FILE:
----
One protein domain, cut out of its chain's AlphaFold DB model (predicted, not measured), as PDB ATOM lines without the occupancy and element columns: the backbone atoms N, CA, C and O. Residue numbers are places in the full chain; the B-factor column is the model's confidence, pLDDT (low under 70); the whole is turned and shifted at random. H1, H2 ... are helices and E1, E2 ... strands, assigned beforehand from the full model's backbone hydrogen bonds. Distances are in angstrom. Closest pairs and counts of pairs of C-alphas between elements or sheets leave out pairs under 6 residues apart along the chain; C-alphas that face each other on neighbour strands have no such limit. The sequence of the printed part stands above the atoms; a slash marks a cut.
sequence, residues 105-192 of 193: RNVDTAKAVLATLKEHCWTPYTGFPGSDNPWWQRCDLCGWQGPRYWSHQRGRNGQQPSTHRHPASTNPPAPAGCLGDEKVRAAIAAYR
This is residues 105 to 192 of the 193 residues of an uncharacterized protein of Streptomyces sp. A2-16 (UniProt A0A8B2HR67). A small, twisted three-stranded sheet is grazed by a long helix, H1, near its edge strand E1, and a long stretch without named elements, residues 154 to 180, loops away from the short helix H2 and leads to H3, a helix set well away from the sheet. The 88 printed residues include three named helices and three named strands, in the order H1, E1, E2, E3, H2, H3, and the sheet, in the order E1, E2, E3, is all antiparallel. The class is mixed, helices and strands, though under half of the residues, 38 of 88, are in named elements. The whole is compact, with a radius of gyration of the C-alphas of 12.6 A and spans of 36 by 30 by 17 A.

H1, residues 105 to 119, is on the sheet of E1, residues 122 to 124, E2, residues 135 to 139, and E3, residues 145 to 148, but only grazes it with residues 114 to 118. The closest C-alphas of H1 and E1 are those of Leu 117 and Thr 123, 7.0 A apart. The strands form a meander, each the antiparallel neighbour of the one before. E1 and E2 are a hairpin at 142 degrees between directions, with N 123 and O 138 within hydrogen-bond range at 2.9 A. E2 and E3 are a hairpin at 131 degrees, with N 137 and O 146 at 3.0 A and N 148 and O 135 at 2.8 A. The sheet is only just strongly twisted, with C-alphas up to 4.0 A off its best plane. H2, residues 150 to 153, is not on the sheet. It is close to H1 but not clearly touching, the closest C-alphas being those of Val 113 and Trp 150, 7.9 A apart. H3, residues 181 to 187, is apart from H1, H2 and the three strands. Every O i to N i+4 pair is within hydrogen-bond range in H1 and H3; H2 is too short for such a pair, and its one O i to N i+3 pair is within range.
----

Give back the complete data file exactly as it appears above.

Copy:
One protein domain, cut out of its chain's AlphaFold DB model (predicted, not measured), as PDB ATOM lines without the occupancy and element columns: the backbone atoms N, CA, C and O. Residue numbers are places in the full chain; the B-factor column is the model's confidence, pLDDT (low under 70); the whole is turned and shifted at random. H1, H2 ... are helices and E1, E2 ... strands, assigned beforehand from the full model's backbone hydrogen bonds. Distances are in angstrom. Closest pairs and counts of pairs of C-alphas between elements or sheets leave out pairs under 6 residues apart along the chain; C-alphas that face each other on neighbour strands have no such limit. The sequence of the printed part stands above the atoms; a slash marks a cut.
sequence, residues 105-192 of 193: RNVDTAKAVLATLKEHCWTPYTGFPGSDNPWWQRCDLCGWQGPRYWSHQRGRNGQQPSTHRHPASTNPPAPAGCLGDEKVRAAIAAYR
This is residues 105 to 192 of the 193 residues of an uncharacterized protein of Streptomyces sp. A2-16 (UniProt A0A8B2HR67). A small, twisted three-stranded sheet is grazed by a long helix, H1, near its edge strand E1, and a long stretch without named elements, residues 154 to 180, loops away from the short helix H2 and leads to H3, a helix set well away from the sheet. The 88 printed residues include three named helices and three named strands, in the order H1, E1, E2, E3, H2, H3, and the sheet, in the order E1, E2, E3, is all antiparallel. The class is mixed, helices and strands, though under half of the residues, 38 of 88, are in named elements. The whole is compact, with a radius of gyration of the C-alphas of 12.6 A and spans of 36 by 30 by 17 A.

H1, residues 105 to 119, is on the sheet of E1, residues 122 to 124, E2, residues 135 to 139, and E3, residues 145 to 148, but only grazes it with residues 114 to 118. The closest C-alphas of H1 and E1 are those of Leu 117 and Thr 123, 7.0 A apart. The strands form a meander, each the antiparallel neighbour of the one before. E1 and E2 are a hairpin at 142 degrees between directions, with N 123 and O 138 within hydrogen-bond range at 2.9 A. E2 and E3 are a hairpin at 131 degrees, with N 137 and O 146 at 3.0 A and N 148 and O 135 at 2.8 A. The sheet is only just strongly twisted, with C-alphas up to 4.0 A off its best plane. H2, residues 150 to 153, is not on the sheet. It is close to H1 but not clearly touching, the closest C-alphas being those of Val 113 and Trp 150, 7.9 A apart. H3, residues 181 to 187, is apart from H1, H2 and the three strands. Every O i to N i+4 pair is within hydrogen-bond range in H1 and H3; H2 is too short for such a pair, and its one O i to N i+3 pair is within range.